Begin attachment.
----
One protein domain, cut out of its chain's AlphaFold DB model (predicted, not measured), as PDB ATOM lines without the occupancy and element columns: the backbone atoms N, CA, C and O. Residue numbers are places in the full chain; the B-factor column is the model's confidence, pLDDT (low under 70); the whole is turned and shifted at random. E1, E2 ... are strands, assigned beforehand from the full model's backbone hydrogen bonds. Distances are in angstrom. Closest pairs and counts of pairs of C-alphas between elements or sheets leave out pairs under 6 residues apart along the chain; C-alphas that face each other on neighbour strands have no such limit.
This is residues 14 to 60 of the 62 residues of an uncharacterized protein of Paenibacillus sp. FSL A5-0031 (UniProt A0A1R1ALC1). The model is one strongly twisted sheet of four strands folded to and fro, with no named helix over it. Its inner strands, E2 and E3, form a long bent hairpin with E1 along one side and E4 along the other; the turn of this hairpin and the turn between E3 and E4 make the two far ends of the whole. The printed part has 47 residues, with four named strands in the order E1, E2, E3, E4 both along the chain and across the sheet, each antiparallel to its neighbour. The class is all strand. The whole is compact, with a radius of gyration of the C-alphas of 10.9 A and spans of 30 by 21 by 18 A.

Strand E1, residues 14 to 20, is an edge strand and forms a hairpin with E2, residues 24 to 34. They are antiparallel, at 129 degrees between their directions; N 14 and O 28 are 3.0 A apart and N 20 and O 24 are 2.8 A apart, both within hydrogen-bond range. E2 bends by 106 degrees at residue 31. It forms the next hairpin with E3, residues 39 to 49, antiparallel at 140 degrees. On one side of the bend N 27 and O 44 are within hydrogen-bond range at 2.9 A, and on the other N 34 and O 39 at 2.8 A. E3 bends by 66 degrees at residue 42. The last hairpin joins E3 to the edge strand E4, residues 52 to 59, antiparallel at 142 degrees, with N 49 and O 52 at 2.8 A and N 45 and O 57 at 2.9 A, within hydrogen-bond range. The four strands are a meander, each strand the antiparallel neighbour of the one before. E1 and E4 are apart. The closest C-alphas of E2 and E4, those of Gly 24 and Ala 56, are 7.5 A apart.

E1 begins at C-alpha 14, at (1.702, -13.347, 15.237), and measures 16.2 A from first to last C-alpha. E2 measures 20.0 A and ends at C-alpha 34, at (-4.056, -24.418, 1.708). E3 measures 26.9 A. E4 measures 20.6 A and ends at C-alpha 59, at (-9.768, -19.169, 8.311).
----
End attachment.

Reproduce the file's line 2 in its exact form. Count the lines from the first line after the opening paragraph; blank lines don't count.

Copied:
Strand E1, residues 14 to 20, is an edge strand and forms a hairpin with E2, residues 24 to 34. They are antiparallel, at 129 degrees between their directions; N 14 and O 28 are 3.0 A apart and N 20 and O 24 are 2.8 A apart, both within hydrogen-bond range. E2 bends by 106 degrees at residue 31. It forms the next hairpin with E3, residues 39 to 49, antiparallel at 140 degrees. On one side of the bend N 27 and O 44 are within hydrogen-bond range at 2.9 A, and on the other N 34 and O 39 at 2.8 A. E3 bends by 66 degrees at residue 42. The last hairpin joins E3 to the edge strand E4, residues 52 to 59, antiparallel at 142 degrees, with N 49 and O 52 at 2.8 A and N 45 and O 57 at 2.9 A, within hydrogen-bond range. The four strands are a meander, each strand the antiparallel neighbour of the one before. E1 and E4 are apart. The closest C-alphas of E2 and E4, those of Gly 24 and Ala 56, are 7.5 A apart.